Obama Fills Patriot Center for Final Rally Before Healthcare Vote

 
President Barack Obama waves to the crowd packing the Patriot Center to hear him speak on his plans for health reform and its upcoming vote in Congress. (Peter Flint)
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UPDATED 5:46 p.m. 

President Barack Obama was greeted by an enthusiastic crowd in the Patriot Center this Friday as he took the podium to discuss the health reform bill publicly for the final time before this Sunday's vote.

The crowd, which filled over 8,000 of the 10,000 seats, was largely enthusiastic, with the dissenters quickly drowned out by the cheers of the president's supporters. 

The Young and the Restless Audience | Protests on the Scene
A Prayer and a Prelude | The Main Event | 

The Young and the Restless Audience


The crowd looks to the stage, eagerly awaiting the president's arrival. (Peter Flint)

Over 200 people were lined up outside of the Patriot Center at 6 a.m. By 10 a.m., the line to get into the Patriot Center trailed approximately a mile away to the front of Aquatic and Fitness Center. The President was not scheduled to speak until 11:30 a.m.

The audience consisted largely of students, though many citizens and representatives of other groups attended the ticketless, free to the public event. The White House sent out a text message the morning of the event to those signed up for such updates encouraging people to attend.

Junior Whitney Burton was invited to sit behind the president and appear on TV due to her involvement as the president and founder of Mason Change Makers.

“The security guys asked if I was alone and then said ‘sit here, you’re going to be behind the president on national television,’” Burton said. “I’m excited. I didn’t even have to wait!”

Other student leaders stood immediately in front of the President during his speech.

“Healthcare is a really hot topic issue right now,” Student Body Vice President Tyler King said. “A lot of us are pretty excited to be here.”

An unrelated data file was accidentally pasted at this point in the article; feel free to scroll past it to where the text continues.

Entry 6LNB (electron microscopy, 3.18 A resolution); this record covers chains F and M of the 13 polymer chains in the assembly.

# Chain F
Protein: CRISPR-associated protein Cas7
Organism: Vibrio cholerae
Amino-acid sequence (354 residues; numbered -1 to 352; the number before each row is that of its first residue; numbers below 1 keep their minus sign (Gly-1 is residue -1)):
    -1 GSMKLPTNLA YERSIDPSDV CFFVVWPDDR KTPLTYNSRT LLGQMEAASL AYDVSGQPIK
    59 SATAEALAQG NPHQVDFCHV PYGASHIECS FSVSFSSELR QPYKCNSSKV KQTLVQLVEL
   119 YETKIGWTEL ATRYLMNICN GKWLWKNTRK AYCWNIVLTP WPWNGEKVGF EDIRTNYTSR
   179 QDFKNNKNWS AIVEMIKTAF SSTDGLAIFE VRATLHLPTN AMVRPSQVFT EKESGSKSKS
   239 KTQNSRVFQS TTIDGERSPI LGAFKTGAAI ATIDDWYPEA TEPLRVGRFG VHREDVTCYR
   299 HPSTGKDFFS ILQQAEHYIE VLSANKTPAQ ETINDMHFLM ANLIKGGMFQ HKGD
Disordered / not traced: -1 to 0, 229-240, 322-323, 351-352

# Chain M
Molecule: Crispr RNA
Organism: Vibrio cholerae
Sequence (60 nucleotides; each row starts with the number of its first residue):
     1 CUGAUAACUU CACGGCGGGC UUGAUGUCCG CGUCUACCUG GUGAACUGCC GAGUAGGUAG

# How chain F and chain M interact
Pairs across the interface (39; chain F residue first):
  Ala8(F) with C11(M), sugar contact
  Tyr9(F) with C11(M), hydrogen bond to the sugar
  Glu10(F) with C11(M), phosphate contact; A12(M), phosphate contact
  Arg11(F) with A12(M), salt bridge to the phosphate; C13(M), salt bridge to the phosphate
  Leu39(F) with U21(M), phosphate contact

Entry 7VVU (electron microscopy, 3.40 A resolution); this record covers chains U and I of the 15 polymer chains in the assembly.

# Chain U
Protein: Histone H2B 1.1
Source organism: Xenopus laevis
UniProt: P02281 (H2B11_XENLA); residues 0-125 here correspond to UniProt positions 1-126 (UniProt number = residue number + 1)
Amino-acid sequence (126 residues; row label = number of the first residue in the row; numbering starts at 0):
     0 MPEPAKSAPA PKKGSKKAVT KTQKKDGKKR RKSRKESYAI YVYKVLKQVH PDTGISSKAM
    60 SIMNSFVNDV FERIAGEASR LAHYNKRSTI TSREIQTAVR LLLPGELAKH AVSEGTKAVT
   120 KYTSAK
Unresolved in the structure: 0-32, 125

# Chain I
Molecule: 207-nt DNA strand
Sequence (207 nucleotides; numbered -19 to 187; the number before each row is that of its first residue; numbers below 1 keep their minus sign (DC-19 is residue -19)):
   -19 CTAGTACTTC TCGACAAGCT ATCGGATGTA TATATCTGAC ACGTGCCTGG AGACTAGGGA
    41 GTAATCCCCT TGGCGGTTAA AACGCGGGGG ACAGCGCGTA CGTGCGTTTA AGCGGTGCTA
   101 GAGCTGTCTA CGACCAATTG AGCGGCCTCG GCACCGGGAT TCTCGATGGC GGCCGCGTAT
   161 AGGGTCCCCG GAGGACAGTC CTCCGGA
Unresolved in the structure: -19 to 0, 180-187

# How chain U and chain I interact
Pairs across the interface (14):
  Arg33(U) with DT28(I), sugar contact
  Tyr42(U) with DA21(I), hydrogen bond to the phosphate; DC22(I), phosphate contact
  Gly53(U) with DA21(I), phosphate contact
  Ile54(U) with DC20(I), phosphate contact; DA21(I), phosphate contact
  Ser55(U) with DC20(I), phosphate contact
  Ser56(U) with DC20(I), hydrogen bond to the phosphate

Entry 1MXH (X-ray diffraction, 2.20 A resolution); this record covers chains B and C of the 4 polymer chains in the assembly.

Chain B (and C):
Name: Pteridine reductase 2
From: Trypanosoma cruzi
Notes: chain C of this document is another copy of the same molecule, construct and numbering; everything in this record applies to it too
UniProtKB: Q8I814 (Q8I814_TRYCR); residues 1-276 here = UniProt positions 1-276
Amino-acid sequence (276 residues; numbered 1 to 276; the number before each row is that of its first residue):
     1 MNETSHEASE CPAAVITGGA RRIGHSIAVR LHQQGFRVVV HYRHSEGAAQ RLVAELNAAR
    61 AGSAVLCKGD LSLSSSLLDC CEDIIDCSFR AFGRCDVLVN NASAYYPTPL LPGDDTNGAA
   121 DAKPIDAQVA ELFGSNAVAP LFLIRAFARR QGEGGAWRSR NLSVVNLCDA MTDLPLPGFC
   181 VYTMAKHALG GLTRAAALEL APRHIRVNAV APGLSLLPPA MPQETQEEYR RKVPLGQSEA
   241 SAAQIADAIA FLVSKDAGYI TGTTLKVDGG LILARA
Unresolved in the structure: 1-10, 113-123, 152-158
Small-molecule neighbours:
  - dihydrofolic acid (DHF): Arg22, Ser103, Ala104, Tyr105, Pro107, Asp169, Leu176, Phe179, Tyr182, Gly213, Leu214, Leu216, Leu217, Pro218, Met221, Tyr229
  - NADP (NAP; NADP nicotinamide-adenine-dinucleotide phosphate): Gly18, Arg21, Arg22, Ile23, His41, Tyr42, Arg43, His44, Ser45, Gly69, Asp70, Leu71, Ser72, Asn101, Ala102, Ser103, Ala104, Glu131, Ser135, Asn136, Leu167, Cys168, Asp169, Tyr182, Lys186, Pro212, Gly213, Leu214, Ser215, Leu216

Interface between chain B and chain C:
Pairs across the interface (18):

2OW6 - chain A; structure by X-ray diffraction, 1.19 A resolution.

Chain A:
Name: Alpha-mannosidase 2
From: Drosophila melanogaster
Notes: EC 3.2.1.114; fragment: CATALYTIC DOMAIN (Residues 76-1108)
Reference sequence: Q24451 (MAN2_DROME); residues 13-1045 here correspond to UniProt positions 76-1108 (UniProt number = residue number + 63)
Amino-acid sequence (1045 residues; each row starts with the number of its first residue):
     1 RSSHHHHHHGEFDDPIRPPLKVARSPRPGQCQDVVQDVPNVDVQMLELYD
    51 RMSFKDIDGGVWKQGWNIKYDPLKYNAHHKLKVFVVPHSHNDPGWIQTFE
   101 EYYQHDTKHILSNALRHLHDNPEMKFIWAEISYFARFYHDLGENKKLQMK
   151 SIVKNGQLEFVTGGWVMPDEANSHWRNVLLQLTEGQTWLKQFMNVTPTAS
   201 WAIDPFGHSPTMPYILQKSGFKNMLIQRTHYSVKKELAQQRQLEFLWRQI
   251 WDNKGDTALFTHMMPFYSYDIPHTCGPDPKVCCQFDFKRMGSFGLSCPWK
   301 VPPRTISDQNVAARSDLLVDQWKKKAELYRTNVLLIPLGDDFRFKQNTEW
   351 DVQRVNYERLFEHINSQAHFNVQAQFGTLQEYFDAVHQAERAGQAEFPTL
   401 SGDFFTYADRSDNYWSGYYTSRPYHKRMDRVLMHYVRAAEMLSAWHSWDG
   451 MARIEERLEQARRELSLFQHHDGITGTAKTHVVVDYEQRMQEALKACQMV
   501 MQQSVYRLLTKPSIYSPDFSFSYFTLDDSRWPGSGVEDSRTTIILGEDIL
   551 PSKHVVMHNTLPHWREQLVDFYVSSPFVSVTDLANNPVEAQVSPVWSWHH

“I think it’s just a great opportunity to be this close to the president during his presentation,” Zeta Tau Alpha president Michelle Stapleton said. “It’s a great honor.”

Attendees were led to seats by section in order to control the number of people entering the Patriot Center. Though not every section was full, a large number of students were also gathered on the floor in front of the stage. A large press presence was also noted, including international reporters. Doors closed at approximately 11 a.m.

Protests on the Scene

Various groups protested the event and health reform in the parking lots outside the Patriot Center. (Nicole Francisco)

A scant group of protesters began convening at the south entrance of the Patriot Center at 8:45 a.m. with signs, banners, “Don’t Tread on Me” and American flags; but once traffic had subsided two hours later, the group swelled to over 200. The protesters came from student groups, pro-life advocacy groups, Tea Party members and supporters of Republican congressional candidate Keith Fimian.

Originally, the protesters were asked to stay in a parking lot directly facing the sidewalk where attendees were queuing up, but as the tension and numbers grew on both sides, the separation between the two groups lessened. After numerous chants of “health care now” and “kill the bill” from both attendees and protesters, Fairfax and Mason police drew a literal line between the groups, placing police tape as a barrier.

Both groups thrust shouts, chants, songs and signs into the air. But it was a protester with a bullhorn who spurred the most conflict.

After shouting “why did Obama come to unemployed college students to pass a bill,” the self-proclaimed Tea Party protester received a heated reaction by students from Campus Progress, an advocacy group from the Center for American progress, who countered his attack by chants of “I am employed!”

About thirty minutes before Obama was scheduled to speak, most of the attendees had filed inside and protesters began to dissipate from the scene.

A Prayer and a Prelude


Rev Denise Giacomozzi May of GMU United College Ministries invoked messages of equality and universal care in the invocation before the event. (Peter Flint)